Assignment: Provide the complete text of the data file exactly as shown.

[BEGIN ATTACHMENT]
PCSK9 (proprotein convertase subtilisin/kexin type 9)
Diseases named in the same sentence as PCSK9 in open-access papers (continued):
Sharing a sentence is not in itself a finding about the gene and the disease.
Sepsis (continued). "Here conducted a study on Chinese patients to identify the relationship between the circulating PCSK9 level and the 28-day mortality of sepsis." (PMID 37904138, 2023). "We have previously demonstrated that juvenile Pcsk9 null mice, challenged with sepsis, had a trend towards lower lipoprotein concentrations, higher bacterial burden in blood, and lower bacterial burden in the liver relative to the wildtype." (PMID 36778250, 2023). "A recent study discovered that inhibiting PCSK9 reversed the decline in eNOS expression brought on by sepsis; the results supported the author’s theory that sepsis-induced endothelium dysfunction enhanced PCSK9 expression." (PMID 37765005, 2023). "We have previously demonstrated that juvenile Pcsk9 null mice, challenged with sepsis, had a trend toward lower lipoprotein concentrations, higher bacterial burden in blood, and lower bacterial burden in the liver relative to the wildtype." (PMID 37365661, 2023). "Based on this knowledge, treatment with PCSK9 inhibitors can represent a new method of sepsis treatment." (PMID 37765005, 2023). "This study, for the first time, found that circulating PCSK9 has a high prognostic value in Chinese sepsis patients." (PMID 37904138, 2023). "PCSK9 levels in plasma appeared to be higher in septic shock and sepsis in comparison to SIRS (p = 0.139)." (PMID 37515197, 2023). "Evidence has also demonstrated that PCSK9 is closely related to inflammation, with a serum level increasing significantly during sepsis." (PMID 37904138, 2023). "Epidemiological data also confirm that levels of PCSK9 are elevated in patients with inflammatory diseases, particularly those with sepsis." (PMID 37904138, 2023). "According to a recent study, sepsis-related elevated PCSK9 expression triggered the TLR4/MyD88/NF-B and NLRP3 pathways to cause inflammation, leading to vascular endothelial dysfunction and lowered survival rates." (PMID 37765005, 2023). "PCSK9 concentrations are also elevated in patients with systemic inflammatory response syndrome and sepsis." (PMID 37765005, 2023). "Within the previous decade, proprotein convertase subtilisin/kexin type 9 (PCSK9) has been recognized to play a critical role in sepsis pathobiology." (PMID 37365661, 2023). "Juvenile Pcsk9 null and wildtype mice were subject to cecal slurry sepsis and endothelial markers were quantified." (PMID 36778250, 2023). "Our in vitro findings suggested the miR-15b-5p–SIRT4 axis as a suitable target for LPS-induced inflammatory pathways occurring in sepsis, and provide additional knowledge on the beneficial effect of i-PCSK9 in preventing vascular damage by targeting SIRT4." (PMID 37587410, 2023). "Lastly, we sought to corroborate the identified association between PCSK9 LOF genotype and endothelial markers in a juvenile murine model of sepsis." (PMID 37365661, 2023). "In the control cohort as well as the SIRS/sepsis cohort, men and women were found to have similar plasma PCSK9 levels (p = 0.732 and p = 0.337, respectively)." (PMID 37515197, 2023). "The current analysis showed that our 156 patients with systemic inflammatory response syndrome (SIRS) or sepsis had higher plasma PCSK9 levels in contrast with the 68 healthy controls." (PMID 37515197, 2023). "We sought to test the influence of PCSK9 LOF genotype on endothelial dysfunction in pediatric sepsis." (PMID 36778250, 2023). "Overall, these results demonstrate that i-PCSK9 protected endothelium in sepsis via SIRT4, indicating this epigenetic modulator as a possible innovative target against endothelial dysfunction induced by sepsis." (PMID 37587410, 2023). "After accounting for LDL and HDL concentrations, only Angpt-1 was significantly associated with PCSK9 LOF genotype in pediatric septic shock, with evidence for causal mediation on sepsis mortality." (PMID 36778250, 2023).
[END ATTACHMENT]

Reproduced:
PCSK9 (proprotein convertase subtilisin/kexin type 9)
Diseases named in the same sentence as PCSK9 in open-access papers (continued):
Sharing a sentence is not in itself a finding about the gene and the disease.
Sepsis (continued). "Here conducted a study on Chinese patients to identify the relationship between the circulating PCSK9 level and the 28-day mortality of sepsis." (PMID 37904138, 2023). "We have previously demonstrated that juvenile Pcsk9 null mice, challenged with sepsis, had a trend towards lower lipoprotein concentrations, higher bacterial burden in blood, and lower bacterial burden in the liver relative to the wildtype." (PMID 36778250, 2023). "A recent study discovered that inhibiting PCSK9 reversed the decline in eNOS expression brought on by sepsis; the results supported the author’s theory that sepsis-induced endothelium dysfunction enhanced PCSK9 expression." (PMID 37765005, 2023). "We have previously demonstrated that juvenile Pcsk9 null mice, challenged with sepsis, had a trend toward lower lipoprotein concentrations, higher bacterial burden in blood, and lower bacterial burden in the liver relative to the wildtype." (PMID 37365661, 2023). "Based on this knowledge, treatment with PCSK9 inhibitors can represent a new method of sepsis treatment." (PMID 37765005, 2023). "This study, for the first time, found that circulating PCSK9 has a high prognostic value in Chinese sepsis patients." (PMID 37904138, 2023). "PCSK9 levels in plasma appeared to be higher in septic shock and sepsis in comparison to SIRS (p = 0.139)." (PMID 37515197, 2023). "Evidence has also demonstrated that PCSK9 is closely related to inflammation, with a serum level increasing significantly during sepsis." (PMID 37904138, 2023). "Epidemiological data also confirm that levels of PCSK9 are elevated in patients with inflammatory diseases, particularly those with sepsis." (PMID 37904138, 2023). "According to a recent study, sepsis-related elevated PCSK9 expression triggered the TLR4/MyD88/NF-B and NLRP3 pathways to cause inflammation, leading to vascular endothelial dysfunction and lowered survival rates." (PMID 37765005, 2023). "PCSK9 concentrations are also elevated in patients with systemic inflammatory response syndrome and sepsis." (PMID 37765005, 2023). "Within the previous decade, proprotein convertase subtilisin/kexin type 9 (PCSK9) has been recognized to play a critical role in sepsis pathobiology." (PMID 37365661, 2023). "Juvenile Pcsk9 null and wildtype mice were subject to cecal slurry sepsis and endothelial markers were quantified." (PMID 36778250, 2023). "Our in vitro findings suggested the miR-15b-5p–SIRT4 axis as a suitable target for LPS-induced inflammatory pathways occurring in sepsis, and provide additional knowledge on the beneficial effect of i-PCSK9 in preventing vascular damage by targeting SIRT4." (PMID 37587410, 2023). "Lastly, we sought to corroborate the identified association between PCSK9 LOF genotype and endothelial markers in a juvenile murine model of sepsis." (PMID 37365661, 2023). "In the control cohort as well as the SIRS/sepsis cohort, men and women were found to have similar plasma PCSK9 levels (p = 0.732 and p = 0.337, respectively)." (PMID 37515197, 2023). "The current analysis showed that our 156 patients with systemic inflammatory response syndrome (SIRS) or sepsis had higher plasma PCSK9 levels in contrast with the 68 healthy controls." (PMID 37515197, 2023). "We sought to test the influence of PCSK9 LOF genotype on endothelial dysfunction in pediatric sepsis." (PMID 36778250, 2023). "Overall, these results demonstrate that i-PCSK9 protected endothelium in sepsis via SIRT4, indicating this epigenetic modulator as a possible innovative target against endothelial dysfunction induced by sepsis." (PMID 37587410, 2023). "After accounting for LDL and HDL concentrations, only Angpt-1 was significantly associated with PCSK9 LOF genotype in pediatric septic shock, with evidence for causal mediation on sepsis mortality." (PMID 36778250, 2023).